CA2525780A1 - Medical devices and methods of making the same - Google Patents

Medical devices and methods of making the same Download PDF

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Publication number
CA2525780A1
CA2525780A1 CA 2525780 CA2525780A CA2525780A1 CA 2525780 A1 CA2525780 A1 CA 2525780A1 CA 2525780 CA2525780 CA 2525780 CA 2525780 A CA2525780 A CA 2525780A CA 2525780 A1 CA2525780 A1 CA 2525780A1
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CA
Canada
Prior art keywords
member
method
stent
portion
lumen
Prior art date
Legal status (The legal status is an assumption and is not a legal conclusion. Google has not performed a legal analysis and makes no representation as to the accuracy of the status listed.)
Abandoned
Application number
CA 2525780
Other languages
French (fr)
Inventor
Jan Weber
Brian Brown
Current Assignee (The listed assignees may be inaccurate. Google has not performed a legal analysis and makes no representation or warranty as to the accuracy of the list.)
Boston Scientific Ltd Barbados
Original Assignee
Boston Scientific Limited
Jan Weber
Brian Brown
Scimed Life Systems, Inc.
Boston Scientific Scimed, Inc.
Priority date (The priority date is an assumption and is not a legal conclusion. Google has not performed a legal analysis and makes no representation as to the accuracy of the date listed.)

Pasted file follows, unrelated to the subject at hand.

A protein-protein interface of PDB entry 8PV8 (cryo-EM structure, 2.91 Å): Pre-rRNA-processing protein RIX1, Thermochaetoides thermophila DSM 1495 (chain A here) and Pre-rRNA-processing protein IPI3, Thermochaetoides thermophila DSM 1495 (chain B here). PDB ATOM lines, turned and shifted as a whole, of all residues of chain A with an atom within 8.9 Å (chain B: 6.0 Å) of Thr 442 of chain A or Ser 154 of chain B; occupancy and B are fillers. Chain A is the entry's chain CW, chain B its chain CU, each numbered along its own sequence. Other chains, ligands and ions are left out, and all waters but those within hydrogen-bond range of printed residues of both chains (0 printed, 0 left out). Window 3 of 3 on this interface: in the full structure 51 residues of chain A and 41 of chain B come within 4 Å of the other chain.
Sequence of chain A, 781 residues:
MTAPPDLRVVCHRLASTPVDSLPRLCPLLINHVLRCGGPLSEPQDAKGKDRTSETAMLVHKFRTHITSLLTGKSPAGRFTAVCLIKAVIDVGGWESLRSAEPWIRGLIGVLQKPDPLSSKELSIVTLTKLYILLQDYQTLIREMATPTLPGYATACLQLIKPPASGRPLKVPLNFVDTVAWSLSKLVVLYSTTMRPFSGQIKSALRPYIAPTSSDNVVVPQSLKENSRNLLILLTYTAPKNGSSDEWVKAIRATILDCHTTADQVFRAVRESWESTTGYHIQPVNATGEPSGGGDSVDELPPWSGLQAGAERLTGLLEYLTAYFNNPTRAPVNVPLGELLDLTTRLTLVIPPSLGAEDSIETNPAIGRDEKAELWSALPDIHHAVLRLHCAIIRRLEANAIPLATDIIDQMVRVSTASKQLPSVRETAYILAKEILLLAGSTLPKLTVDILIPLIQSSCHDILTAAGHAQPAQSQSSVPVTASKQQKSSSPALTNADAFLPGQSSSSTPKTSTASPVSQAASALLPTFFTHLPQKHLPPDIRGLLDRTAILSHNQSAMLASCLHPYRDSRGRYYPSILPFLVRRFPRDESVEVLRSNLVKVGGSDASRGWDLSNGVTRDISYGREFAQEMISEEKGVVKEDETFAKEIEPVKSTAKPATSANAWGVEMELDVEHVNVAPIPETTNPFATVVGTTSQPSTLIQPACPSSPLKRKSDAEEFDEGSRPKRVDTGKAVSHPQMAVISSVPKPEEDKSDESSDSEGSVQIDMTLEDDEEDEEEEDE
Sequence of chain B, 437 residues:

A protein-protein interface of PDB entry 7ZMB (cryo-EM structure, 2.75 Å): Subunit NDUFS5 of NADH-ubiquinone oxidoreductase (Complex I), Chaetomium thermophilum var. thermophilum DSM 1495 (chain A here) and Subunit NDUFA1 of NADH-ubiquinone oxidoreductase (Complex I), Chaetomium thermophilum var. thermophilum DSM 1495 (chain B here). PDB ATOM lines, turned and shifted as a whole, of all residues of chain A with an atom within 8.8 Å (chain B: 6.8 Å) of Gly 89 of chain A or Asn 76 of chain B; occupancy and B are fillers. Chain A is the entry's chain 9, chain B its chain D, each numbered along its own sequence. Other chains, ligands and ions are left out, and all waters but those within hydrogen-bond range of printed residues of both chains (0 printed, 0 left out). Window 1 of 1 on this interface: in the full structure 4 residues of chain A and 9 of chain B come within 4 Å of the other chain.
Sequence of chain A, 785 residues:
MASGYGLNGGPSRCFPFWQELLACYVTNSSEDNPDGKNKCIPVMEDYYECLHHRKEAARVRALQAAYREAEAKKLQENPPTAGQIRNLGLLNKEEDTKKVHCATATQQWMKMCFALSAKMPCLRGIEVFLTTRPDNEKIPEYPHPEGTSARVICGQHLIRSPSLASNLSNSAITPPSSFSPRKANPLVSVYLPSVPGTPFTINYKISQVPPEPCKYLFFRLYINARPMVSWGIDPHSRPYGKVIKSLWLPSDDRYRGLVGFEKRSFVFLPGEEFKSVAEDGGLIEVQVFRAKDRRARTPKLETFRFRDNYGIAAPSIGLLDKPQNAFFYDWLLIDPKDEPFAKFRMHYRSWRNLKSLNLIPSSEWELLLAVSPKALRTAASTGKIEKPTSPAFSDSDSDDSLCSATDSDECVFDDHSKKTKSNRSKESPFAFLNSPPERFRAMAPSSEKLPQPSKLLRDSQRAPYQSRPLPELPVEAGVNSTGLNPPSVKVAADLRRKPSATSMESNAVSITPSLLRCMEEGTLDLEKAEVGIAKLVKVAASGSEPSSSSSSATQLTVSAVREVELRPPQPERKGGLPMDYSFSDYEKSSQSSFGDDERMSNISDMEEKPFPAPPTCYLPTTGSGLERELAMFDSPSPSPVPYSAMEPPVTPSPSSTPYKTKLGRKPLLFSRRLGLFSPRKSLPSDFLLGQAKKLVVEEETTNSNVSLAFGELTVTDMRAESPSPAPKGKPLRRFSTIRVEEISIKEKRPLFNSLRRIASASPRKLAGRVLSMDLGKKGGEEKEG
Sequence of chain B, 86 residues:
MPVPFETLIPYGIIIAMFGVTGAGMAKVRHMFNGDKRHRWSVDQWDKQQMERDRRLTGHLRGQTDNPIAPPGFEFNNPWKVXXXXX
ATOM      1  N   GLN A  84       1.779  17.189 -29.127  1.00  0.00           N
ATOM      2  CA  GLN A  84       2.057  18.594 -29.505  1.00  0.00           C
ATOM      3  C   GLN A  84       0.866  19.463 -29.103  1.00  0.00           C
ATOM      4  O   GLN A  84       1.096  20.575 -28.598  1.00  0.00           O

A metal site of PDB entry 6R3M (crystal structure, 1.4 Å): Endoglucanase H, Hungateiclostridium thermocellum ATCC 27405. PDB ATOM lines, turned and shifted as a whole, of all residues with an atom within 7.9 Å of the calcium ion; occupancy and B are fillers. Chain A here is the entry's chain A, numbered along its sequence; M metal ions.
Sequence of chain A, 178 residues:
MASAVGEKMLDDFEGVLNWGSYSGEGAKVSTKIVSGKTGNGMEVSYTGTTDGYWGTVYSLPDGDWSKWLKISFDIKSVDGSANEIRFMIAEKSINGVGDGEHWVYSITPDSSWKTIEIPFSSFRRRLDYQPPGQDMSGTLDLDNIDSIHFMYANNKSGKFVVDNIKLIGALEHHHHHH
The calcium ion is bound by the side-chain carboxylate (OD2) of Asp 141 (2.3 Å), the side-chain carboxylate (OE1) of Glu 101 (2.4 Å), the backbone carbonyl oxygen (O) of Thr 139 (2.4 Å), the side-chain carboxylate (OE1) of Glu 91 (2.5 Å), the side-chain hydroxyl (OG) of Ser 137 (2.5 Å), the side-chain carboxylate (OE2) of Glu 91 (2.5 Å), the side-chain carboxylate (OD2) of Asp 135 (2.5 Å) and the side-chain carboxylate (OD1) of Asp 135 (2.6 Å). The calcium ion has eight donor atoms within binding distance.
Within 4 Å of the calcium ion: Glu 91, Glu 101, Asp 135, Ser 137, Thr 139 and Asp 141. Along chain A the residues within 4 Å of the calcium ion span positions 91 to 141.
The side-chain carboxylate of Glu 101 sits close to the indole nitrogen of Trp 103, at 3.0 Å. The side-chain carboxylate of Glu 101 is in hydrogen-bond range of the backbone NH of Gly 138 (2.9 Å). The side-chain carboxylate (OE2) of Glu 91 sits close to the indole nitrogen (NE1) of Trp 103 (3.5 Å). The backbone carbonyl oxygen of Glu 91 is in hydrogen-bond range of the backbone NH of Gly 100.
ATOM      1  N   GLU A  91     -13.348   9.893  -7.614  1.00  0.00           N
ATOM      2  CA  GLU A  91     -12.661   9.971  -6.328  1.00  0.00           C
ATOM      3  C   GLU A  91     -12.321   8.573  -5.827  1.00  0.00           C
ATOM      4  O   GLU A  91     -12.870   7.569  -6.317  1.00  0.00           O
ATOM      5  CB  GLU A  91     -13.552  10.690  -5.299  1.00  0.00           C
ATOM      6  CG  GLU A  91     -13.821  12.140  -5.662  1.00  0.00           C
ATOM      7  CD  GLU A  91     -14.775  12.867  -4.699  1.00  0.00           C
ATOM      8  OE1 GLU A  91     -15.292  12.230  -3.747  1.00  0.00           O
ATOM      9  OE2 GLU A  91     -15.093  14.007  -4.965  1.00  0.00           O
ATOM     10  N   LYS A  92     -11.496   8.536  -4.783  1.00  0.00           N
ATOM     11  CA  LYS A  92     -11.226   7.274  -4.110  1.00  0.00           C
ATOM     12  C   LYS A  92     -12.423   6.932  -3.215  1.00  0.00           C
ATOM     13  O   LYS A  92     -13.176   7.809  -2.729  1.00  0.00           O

Filing date
Publication date
Priority to US10/440,063 priority Critical patent/US20040230290A1/en
Priority to US10/440,063 priority
Application filed by Boston Scientific Limited, Jan Weber, Brian Brown, Scimed Life Systems, Inc., Boston Scientific Scimed, Inc. filed Critical Boston Scientific Limited
Priority to PCT/US2004/015280 priority patent/WO2004103220A2/en
Publication of CA2525780A1 publication Critical patent/CA2525780A1/en
Application status is Abandoned legal-status Critical

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Classifications

    • AHUMAN NECESSITIES
    • A61MEDICAL OR VETERINARY SCIENCE; HYGIENE
    • A61FFILTERS IMPLANTABLE INTO BLOOD VESSELS; PROSTHESES; DEVICES PROVIDING PATENCY TO, OR PREVENTING COLLAPSING OF, TUBULAR STRUCTURES OF THE BODY, e.g. STENTS; ORTHOPAEDIC, NURSING OR CONTRACEPTIVE DEVICES; FOMENTATION; TREATMENT OR PROTECTION OF EYES OR EARS; BANDAGES, DRESSINGS OR ABSORBENT PADS; FIRST-AID KITS
    • A61F2/00Filters implantable into blood vessels; Prostheses, i.e. artificial substitutes or replacements for parts of the body; Appliances for connecting them with the body; Devices providing patency to, or preventing collapsing of, tubular structures of the body, e.g. stents
    • A61F2/82Devices providing patency to, or preventing collapsing of, tubular structures of the body, e.g. stents
    • AHUMAN NECESSITIES
    • A61MEDICAL OR VETERINARY SCIENCE; HYGIENE
    • A61FFILTERS IMPLANTABLE INTO BLOOD VESSELS; PROSTHESES; DEVICES PROVIDING PATENCY TO, OR PREVENTING COLLAPSING OF, TUBULAR STRUCTURES OF THE BODY, e.g. STENTS; ORTHOPAEDIC, NURSING OR CONTRACEPTIVE DEVICES; FOMENTATION; TREATMENT OR PROTECTION OF EYES OR EARS; BANDAGES, DRESSINGS OR ABSORBENT PADS; FIRST-AID KITS